JOHANNESBURG, Weak institutions lead to corruption, says the World Bank's Regional Procurement Manager for the Africa Region, Krish Krishnakumar, who told the Public Procurement Conference here Wednesday that corruption in the public sector remains a huge barrier to sustainable development in Africa.

Calling for better values and culture of corporate governance, he said it had been estimated that 25 per cent of the gross domestic product (GDP) of African countries is lost to corruption every year.

Public procurement is a key link in achieving public service delivery to citizens and promoting good governance and both are particularly critical in the Africa region. The forum, which is jointly organized by the World Bank and the African Development Bank (AfDB), is seeking solutions to curb corruption, among other things.

The World Bank, which supports almost 200 countries on projects and programmes of development, says economic growth is dependent on a country's core values. "Fundamentally, it boils down to values and culture and behaviour. You can put any amount of systems in place and institutions in place but the problem is if the institutions don't function properly, they corrupt and are lethargic and they will not move, said Krishnakumar.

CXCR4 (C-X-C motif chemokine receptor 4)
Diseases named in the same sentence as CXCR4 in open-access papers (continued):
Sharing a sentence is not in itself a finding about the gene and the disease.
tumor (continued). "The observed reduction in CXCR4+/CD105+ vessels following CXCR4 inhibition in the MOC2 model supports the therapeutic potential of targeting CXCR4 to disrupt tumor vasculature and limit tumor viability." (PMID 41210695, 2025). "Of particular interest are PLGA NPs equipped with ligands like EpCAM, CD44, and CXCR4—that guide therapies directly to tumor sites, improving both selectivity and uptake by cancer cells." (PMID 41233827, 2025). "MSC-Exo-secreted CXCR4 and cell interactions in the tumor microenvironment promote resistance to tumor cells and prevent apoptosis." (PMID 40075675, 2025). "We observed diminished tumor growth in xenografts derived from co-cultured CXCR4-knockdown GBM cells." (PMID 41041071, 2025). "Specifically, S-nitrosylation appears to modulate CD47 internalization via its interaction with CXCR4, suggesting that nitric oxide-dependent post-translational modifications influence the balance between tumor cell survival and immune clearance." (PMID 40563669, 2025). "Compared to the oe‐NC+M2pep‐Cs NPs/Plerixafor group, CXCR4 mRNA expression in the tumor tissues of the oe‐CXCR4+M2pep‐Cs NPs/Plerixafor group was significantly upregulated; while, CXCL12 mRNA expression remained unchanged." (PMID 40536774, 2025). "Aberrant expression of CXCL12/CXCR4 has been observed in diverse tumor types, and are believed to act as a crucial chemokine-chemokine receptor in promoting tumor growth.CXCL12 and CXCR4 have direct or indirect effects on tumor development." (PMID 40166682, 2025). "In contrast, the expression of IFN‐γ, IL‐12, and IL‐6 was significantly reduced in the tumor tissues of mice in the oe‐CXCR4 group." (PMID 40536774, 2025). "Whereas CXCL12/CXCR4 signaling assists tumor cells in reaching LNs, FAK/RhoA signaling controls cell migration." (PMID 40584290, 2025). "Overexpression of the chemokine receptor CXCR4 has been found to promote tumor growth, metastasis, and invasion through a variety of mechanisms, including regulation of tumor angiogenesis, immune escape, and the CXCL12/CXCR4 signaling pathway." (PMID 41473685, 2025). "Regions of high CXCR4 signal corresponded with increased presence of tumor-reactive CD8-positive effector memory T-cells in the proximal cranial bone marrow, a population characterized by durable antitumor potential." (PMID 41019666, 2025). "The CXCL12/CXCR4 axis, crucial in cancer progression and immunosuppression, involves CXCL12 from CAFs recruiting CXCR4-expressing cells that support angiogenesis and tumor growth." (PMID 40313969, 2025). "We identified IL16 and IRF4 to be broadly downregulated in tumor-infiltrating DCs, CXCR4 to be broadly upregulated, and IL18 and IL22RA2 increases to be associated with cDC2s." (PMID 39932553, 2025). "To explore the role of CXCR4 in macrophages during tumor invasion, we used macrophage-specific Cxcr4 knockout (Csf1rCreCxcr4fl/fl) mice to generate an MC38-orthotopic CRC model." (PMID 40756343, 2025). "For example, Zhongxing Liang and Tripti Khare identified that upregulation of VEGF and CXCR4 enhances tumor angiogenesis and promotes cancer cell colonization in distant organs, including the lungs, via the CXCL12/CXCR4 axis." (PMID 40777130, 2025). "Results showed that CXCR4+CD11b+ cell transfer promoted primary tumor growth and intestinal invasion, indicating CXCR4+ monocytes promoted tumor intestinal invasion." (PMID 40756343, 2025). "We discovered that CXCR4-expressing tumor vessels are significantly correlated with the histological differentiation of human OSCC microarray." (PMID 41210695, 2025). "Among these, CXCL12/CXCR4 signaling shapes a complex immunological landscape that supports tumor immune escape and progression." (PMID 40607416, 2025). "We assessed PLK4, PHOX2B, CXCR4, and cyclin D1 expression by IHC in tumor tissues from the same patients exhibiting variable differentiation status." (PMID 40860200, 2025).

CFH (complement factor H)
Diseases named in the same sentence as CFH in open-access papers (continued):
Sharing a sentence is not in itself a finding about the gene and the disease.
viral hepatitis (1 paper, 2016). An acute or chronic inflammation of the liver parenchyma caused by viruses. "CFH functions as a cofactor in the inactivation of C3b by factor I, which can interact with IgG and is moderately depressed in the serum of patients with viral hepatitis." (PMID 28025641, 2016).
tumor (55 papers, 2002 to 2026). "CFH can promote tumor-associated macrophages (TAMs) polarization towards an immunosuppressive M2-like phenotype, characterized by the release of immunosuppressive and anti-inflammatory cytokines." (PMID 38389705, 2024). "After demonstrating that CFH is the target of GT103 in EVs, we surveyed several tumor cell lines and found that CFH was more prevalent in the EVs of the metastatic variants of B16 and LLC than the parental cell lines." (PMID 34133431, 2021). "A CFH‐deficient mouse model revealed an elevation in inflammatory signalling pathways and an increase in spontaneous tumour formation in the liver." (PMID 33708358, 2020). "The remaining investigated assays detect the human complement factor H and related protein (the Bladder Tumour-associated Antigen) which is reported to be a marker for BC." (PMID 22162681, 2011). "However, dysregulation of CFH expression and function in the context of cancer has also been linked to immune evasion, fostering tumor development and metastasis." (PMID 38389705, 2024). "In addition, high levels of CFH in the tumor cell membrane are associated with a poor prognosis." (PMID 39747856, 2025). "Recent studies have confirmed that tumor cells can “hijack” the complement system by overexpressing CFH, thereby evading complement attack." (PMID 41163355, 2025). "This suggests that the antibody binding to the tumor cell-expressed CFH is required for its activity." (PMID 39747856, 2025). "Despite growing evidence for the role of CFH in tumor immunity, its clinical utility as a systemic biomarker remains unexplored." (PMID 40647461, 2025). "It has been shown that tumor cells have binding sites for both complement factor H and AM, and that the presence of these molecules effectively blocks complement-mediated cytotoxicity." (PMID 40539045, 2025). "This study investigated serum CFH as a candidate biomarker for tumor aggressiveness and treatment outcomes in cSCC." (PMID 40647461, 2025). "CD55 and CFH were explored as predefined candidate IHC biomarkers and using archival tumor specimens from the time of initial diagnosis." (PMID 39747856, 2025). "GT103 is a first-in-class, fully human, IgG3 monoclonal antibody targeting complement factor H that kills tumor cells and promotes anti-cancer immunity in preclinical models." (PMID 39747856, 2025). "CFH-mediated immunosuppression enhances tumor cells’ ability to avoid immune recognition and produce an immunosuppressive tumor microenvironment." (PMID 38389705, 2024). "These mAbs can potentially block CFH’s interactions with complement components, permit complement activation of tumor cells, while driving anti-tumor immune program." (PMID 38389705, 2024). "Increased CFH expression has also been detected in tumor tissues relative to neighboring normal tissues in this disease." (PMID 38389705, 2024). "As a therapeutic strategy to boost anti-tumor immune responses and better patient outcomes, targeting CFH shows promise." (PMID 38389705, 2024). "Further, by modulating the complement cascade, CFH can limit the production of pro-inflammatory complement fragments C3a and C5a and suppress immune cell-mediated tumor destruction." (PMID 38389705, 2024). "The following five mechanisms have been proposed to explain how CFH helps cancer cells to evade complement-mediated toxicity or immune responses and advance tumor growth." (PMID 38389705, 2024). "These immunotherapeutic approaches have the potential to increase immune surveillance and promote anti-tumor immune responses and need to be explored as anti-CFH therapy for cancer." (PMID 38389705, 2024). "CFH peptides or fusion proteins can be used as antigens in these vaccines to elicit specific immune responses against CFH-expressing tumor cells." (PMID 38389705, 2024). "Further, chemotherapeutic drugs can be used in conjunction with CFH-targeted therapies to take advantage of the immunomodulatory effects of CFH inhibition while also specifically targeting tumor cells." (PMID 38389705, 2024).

The AfDB also warned against political instability. "The solutions, if they are not personality driven, but are driven by strong institutions and systems. That is what is going to achieve long term stability in terms of the economy, in terms of the decision making, in terms of the confidence of the rest of the world in that particular country," said the AfDB.

The conference heard that after nearly two decades of civil war, Liberia was able to bring political stability by implementing procurement reforms.

"It was realised that one of the key contributing factors to the civil war (in Liberia) was the inequitable distribution of our resources thought the improper allocation of contracts, unfair provision of special preferences for individuals who had contacts. Because of that, economic wealth was actually skewed to a few people and this created a lot of discontentment amongst people," said Liberian diplomat James Dorbor Jallah.

The conference ends on Friday.